Swiss Woman Doctor: You killed him!
Herbert West: No, I did not. I gave him life.
If there is one thing that pulp fiction has taught me, it’s that reanimating the deceased is always a bad idea. In the business of reanimating corpses, the decomposition and decay on a deceased body leaves the resurrected a broken husk – a horrifying shell of their former selves. Yet time and time again people the hubris of mankind blurs the vision of otherwise upstanding men, turning them towards the dark arts and disaster.
Tony Hawk Pro Skater has been dead for quite some time. It died a natural, timely death- thoroughly milked for substance well past its prime. Yet here I stand, watching the ghosts from a time long forgotten fumble painfully across my television screen, lost in a world that might have best been left buried.
Tony Hawk Pro Skater HD has the right moving parts – Goldfinger’s Superman anthem is still intact, and several of the stages from the franchise’s first two games have made the leap to current gen consoles with few transitional errors. Despite these successes, I still can’t shake a general feeling of disappointment while riding through Tony Hawk’s Pro Skater’s heritage sites. Even skating through Venice, nearly a decade since it first debuted, feels less satisfying than when a much younger and more forgiving version of myself originally played.
To put it bluntly, this is not a game that should exist. It is a gross miscalculation and is sorely lacking in features for a game of this generation. The graphics are passable, but retain a last gen quality, almost certainly out of some unrealistic notion of authenticity. The lackluster visuals would be forgivable if not for the unreasonable glitches spotted throughout the game. Several times in my first playthrough, I managed to stumble my skater into the void between time and space, kickflipping into the abyss for nearly 30 seconds – an eternity in Pro Skater seconds. Though the skater eventually reset, the run was a wash, and this instance occurred no less than three times. To make matters worse, the hit detection between walls, rails, and the player’s skateboard seemed frustratingly inconsistent, often leading to nonsensical ledge grabs and missed grinds.
Also absent are many of the improvements and mechanics developed for the franchise’s later installments. I understand the necessity to keep things pure from a balance perspective, as the maps were not made to take advantage of current techniques. That being said, if the point was to simply re-release a dated skating game from the dawn of 3D gaming, then why even bother? Tony Hawk’s Pro Skater has not aged well, by most standards, and the later installments were better mechanically, if a little muddled and misdirected. Releasing the classic TH, with pixel perfect controls, would be similar to releasing Madden 99 in today’s marketplace – what’s the point of playing an installment based franchise’s first steps if they don’t live up to the content that followed? Would it not have been a more novel experience to release the classic levels in a more expanded and intricate environment?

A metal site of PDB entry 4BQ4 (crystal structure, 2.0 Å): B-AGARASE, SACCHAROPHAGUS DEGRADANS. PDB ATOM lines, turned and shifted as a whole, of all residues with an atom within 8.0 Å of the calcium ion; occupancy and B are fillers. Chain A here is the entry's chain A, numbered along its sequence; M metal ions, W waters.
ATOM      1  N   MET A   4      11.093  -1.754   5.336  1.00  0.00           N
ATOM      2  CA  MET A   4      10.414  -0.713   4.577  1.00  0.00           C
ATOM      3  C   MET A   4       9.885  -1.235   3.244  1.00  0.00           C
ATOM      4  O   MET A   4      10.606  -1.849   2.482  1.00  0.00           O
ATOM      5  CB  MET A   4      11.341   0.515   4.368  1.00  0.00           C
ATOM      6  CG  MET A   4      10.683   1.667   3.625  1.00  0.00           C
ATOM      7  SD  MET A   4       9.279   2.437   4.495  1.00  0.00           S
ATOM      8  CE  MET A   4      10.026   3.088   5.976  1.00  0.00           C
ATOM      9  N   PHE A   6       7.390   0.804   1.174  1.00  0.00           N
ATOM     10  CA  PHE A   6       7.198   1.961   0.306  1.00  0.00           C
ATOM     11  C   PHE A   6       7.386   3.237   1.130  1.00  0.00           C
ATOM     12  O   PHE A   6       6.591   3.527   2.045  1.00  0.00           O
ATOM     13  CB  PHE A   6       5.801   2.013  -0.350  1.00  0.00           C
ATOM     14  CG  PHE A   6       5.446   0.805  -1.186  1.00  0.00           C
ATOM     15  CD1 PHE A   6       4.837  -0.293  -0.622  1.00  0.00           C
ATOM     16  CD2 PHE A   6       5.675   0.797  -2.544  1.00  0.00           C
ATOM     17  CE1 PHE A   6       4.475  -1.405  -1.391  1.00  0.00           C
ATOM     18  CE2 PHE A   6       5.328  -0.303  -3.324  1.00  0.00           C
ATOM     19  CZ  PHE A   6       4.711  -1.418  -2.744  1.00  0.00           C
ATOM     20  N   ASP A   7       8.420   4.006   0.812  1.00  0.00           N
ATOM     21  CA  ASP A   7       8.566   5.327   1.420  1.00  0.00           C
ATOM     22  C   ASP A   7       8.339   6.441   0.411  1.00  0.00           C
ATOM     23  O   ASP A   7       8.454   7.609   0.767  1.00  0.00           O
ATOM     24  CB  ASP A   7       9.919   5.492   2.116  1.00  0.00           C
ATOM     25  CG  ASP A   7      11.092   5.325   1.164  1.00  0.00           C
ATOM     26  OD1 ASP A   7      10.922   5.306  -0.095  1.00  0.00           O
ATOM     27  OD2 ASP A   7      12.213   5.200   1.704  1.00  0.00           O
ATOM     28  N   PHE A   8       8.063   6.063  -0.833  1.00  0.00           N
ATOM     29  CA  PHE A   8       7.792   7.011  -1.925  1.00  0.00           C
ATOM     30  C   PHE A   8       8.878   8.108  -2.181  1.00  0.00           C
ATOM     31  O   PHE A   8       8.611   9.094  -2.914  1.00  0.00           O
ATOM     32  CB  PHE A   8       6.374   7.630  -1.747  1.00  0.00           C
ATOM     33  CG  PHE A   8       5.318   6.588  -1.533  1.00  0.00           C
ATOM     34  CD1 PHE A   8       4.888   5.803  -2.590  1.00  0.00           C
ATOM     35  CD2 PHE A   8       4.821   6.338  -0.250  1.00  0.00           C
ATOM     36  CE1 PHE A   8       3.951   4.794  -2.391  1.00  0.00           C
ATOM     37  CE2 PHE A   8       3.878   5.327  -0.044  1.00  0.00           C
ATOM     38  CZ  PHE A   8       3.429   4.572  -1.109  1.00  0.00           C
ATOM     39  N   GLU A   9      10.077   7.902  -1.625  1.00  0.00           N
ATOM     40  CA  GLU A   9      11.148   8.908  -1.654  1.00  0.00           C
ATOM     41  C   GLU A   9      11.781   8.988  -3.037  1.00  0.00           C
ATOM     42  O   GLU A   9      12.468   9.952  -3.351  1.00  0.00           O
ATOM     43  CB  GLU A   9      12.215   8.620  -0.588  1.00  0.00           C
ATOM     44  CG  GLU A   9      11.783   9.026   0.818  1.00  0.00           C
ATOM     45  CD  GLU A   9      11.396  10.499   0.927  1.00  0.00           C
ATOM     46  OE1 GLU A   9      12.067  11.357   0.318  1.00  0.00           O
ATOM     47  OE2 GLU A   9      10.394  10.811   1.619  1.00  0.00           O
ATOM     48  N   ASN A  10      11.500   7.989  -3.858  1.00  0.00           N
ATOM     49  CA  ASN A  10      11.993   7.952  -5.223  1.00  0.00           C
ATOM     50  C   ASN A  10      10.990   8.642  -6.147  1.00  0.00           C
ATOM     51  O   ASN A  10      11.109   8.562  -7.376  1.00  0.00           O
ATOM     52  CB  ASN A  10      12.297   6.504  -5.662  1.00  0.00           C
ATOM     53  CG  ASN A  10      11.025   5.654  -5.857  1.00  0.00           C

This Frankenstein creature is riding on the single hope that people will purchase and play it specifically to hear Goldfinger and play the Hangar level again. But after the initial novelty wears thin, what is left? The gameplay is extremely dated, and the two Tony Hawk games THPSHD has resurrected are mostly forgettable outside of the soundtrack and simple nostalgia. It looks like its predecessors, but a trained eye can spot that there is simply much less content in this installment than the games it tries to pay tribute to. The lack of split screen multiplayer, for instance, is a mind boggling omission, and for what content the game does have there simply isn’t enough of it. My virtual skating skills have stagnated severely over the years, but I still had little problem blowing through most of the game’s challenges and stages in a very short amount of time.
Why was this game created? Simply to cash in on r/gaming nostalgia? Out of a labor of love, dedicated to preserving the legacy of one of gaming’s most iconic franchises? Regardless of the circumstances, the product in question is severely lacking in contemporary content, and feels more like a fan-made Unreal Tournament mod than a full fledged game. To those who wished for the franchise’s return, I hope you’re happy, because after this game’s release, and probable flop, we may not see any more Tony Hawk Pro Skater for a very, very long time.
Tony Hawk’s Pro Skater HD was released on July 18th, 2012 for Xbox Live Arcade, and will be available on PSN in Q3 2012.